Ever fancied glimpsing inside some of London’s most exclusive landmarks? You’re in luck.
This weekend 16th-17th September, more than 800 buildings across the capital will open to the public for free as part of architectural festival Open House. Now in its 25th year, the event is bigger than ever, with everything from airy bell towers to baroque mansions to step inside and discover.
Where to start? We’ve honed in on the most iconic buildings on North London’s doorstep to get your culture (and interior) fix. Without further ado….
2 Willow Road, Hampstead, NW3 1TH
Broad, cool hallways, mid-century furniture and abstract paintings, fans of modern design will go weak at the knees for this gem of a house in Hampstead – the brainchild of Hungarian-born architect Ernö Goldfinger. Step through an unassuming doorway into 2 Willow Road (one of three exquisitely preserved mid-century houses now owned by the National Trust) and into an interior haven, where much of Goldfinger’s personal possessions remain just as they were some 70 years ago, in all their Modernist glory.
8a Belsize Court Garages, NW3 5AJ
After a two phase refurbishment in 2012, this late nineteenth-century coachman’s living quarters was soon transformed into a retro-fitted maisonette, bathed in natural light and boasting glorious sloped walls. The mews house also tucks in a spacious architect’s studio, whose high ceilings and sleek, minimal design is enough to elicit some serious interior envy.
Fenton House, Hampstead Grove, NW3 6SP
If Fenton House’s perfectly manicured lawns and fruit trees stop you in your tracks, wait till you step inside. Like a set straight out of your favourite period drama, the rooms are equally as captivating, with collections of paintings, porcelain, needlework and instruments at every turn. With all the craftsmanship and elegance of a Georgian home, its dazzling collection of décor tells a charming story of its past.
Keats House, Keats Grove, NW3 2RR
This elegant Regency house was once home to Romantic poet John Keats, from 1818 to 1820. Like much of Keats’ poetry, the hallways and rooms permeate a beautiful, almost haunting sense of nostalgia. With a collection of books, letters, paintings, furniture and everyday household objects, the Grade I-listed white-stucco house has preserved the same charm it had when Keats sat down to write some of his most memorable poetry. A trip to this notable address might just ignite a similar creative spark.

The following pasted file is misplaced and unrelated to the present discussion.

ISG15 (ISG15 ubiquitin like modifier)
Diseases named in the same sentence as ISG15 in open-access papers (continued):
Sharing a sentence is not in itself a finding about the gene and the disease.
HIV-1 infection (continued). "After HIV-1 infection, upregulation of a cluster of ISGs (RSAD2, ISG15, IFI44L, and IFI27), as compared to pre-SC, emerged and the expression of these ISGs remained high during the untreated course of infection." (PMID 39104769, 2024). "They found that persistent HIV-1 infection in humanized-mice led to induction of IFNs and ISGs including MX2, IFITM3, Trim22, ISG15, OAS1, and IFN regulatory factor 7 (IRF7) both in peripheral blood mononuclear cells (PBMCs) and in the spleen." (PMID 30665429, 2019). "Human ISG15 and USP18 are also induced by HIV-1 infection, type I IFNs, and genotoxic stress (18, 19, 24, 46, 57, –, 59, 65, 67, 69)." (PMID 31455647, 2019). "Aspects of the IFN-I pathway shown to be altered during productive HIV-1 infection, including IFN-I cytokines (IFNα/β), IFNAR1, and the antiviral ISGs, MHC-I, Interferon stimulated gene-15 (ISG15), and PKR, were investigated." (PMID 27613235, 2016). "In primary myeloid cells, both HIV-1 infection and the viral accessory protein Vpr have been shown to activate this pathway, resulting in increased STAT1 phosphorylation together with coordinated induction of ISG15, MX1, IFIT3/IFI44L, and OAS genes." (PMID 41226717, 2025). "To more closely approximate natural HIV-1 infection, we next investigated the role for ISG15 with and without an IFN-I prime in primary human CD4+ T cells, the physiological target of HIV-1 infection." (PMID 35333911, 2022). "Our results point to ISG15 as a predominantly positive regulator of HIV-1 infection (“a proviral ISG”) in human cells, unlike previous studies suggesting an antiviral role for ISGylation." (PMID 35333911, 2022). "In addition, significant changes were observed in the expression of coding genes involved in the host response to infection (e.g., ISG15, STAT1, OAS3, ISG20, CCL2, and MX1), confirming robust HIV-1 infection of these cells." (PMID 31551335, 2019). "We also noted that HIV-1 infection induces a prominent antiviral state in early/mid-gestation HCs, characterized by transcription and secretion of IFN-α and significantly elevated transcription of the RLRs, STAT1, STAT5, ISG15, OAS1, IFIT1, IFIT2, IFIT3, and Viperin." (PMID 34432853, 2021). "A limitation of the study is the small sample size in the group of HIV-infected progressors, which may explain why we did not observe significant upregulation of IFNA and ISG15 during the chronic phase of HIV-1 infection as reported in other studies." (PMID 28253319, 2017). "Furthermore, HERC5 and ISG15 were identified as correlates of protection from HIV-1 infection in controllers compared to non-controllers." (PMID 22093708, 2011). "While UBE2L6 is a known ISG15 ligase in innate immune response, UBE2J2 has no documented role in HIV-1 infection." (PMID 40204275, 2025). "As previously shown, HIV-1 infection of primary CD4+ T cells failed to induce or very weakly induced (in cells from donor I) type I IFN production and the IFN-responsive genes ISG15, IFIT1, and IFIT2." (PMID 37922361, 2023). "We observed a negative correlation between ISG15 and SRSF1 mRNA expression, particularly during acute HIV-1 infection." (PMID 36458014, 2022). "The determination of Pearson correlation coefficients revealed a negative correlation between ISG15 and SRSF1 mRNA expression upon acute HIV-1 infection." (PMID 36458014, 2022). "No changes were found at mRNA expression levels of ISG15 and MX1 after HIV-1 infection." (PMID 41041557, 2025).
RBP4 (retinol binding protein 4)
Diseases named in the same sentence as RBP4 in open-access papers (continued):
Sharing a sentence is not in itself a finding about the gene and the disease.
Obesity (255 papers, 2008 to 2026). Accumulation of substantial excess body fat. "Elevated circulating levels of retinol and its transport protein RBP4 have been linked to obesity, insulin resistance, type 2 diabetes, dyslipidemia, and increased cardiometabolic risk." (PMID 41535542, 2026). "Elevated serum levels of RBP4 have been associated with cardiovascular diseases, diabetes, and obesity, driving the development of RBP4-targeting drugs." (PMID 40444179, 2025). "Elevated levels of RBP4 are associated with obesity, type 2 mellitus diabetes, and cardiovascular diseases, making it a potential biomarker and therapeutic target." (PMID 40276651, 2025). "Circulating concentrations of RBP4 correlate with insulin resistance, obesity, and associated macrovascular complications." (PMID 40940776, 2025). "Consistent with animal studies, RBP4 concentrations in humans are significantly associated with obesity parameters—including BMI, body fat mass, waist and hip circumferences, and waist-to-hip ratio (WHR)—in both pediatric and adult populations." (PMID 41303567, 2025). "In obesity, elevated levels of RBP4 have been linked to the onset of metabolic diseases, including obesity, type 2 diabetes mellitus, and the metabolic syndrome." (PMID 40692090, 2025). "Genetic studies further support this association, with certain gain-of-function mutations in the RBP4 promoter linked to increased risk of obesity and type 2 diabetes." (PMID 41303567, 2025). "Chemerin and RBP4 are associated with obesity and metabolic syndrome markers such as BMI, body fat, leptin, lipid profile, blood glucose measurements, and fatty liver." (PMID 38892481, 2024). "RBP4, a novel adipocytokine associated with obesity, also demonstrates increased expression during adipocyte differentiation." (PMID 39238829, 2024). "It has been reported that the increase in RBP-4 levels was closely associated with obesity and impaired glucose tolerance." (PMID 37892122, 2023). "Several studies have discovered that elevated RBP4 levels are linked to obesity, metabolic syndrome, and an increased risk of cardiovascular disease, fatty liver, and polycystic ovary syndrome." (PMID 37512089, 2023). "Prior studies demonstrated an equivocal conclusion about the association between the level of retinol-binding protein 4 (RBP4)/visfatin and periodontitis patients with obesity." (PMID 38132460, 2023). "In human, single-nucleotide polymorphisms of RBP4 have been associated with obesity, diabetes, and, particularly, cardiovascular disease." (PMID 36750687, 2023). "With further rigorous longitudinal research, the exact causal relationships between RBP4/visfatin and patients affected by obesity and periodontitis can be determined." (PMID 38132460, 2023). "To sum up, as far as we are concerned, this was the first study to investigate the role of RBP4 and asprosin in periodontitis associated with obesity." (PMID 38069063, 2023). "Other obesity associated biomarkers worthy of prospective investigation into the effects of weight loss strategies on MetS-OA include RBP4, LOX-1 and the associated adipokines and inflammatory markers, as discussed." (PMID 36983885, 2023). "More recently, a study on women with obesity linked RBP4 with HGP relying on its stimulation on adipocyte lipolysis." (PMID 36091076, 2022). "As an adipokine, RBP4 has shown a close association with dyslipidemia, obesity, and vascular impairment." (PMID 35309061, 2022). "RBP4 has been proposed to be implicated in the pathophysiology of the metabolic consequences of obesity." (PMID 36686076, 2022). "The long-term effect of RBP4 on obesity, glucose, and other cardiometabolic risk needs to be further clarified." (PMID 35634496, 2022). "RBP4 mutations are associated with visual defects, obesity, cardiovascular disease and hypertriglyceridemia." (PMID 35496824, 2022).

St Pancras Chambers and Clock Tower
The Forecourt, St Pancras Station, Euston Road, NW1 2AR
Set in the colossal clock tower of London’s St Pancras International station, this glorious mezzanine apartment takes city living to new heights. Boasting truly elevated views, tall arched windows and solid oak wood interiors, it’s an abode like no other – the whole front of the building a retired clock, originally constructed 150 years ago. After admiring the bell tower’s quirky accents and 33ft ceiling, you’ll wish time would stand still.
Fitzrovia House, 18 Colville Place, W1T 2BN
Once a neglected Georgian terrace, now a sleek modernist retreat, Fitzrovia House is quintessential of London’s wave of property conversions. Its all white walls, glass, steel and concrete floors and multi-level plan nod to a rugged, utilitarian design that appeals to the minimalist in all of us. If you’re after some serious industrial-chic inspiration for your own home, 18 Colville Place has the key.
Inspired by these hidden gems? Discover your own with our wonderful selection of propertiesin the North West London area.